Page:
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Franco Malerba, Sunil Mani and Pamela Adams
Edited by Franco Malerba, Sunil Mani and Pamela Adams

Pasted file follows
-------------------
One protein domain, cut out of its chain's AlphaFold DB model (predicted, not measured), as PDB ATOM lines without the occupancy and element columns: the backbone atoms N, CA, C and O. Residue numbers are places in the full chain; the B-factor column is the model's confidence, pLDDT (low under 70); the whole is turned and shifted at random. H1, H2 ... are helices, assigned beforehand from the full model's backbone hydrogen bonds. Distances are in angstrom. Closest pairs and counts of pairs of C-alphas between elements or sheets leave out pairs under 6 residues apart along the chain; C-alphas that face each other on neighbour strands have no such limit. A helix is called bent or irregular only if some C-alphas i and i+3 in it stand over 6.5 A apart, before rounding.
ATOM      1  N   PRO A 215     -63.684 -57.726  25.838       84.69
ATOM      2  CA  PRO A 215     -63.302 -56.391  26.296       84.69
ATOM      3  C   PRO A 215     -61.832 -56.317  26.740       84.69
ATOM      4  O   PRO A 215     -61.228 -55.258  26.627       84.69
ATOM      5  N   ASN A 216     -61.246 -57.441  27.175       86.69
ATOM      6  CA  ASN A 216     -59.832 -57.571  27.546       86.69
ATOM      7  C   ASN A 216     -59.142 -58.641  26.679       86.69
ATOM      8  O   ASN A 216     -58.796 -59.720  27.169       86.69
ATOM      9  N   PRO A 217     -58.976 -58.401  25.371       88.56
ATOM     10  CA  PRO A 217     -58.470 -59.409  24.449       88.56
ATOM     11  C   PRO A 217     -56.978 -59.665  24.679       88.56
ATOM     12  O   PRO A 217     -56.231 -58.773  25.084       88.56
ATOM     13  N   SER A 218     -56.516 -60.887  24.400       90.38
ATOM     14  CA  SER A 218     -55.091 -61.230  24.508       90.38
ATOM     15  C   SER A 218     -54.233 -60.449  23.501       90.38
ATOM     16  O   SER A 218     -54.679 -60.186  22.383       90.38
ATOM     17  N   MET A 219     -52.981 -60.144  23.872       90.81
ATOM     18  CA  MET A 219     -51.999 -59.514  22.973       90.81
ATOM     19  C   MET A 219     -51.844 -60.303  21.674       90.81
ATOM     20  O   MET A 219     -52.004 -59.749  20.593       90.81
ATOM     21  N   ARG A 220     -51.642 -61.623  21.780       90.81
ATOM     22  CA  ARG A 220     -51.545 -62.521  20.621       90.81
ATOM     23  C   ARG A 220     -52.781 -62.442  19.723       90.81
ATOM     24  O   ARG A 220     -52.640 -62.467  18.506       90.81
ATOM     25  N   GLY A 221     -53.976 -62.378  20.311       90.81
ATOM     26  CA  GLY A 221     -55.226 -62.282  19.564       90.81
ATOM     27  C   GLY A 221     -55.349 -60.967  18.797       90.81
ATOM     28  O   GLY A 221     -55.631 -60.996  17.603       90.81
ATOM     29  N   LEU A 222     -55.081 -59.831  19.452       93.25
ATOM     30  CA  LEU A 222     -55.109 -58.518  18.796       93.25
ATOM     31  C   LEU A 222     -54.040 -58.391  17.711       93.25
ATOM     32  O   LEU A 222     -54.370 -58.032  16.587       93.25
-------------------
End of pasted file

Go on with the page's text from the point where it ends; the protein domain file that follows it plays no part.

Capitalism was not an inevitable historical evolution, but a unique combination of a particular emphasis on the value of individuals and individual property rights. During the past three centuries, as McCloskey has estimated it, individuals in the Western world have become richer by a factor of 30. Schumpeter wrote what was intended to be history of it in terms of economic ‘cycles’, but was weak on the causality of these because he did not give enough importance to institutions. However, in the form of changing property rights, these are the key to the origin and development of capitalism. The wealth that this generated came from technological innovation, but the pace of this slowed after World War I, and after a brief resurgence due to the Second World War, it was progressively replaced by innovations in finance. Capitalism’s power to generate real wealth was eroded from within, and Schumpeter’s prediction of its replacement by socialism became increasingly plausible.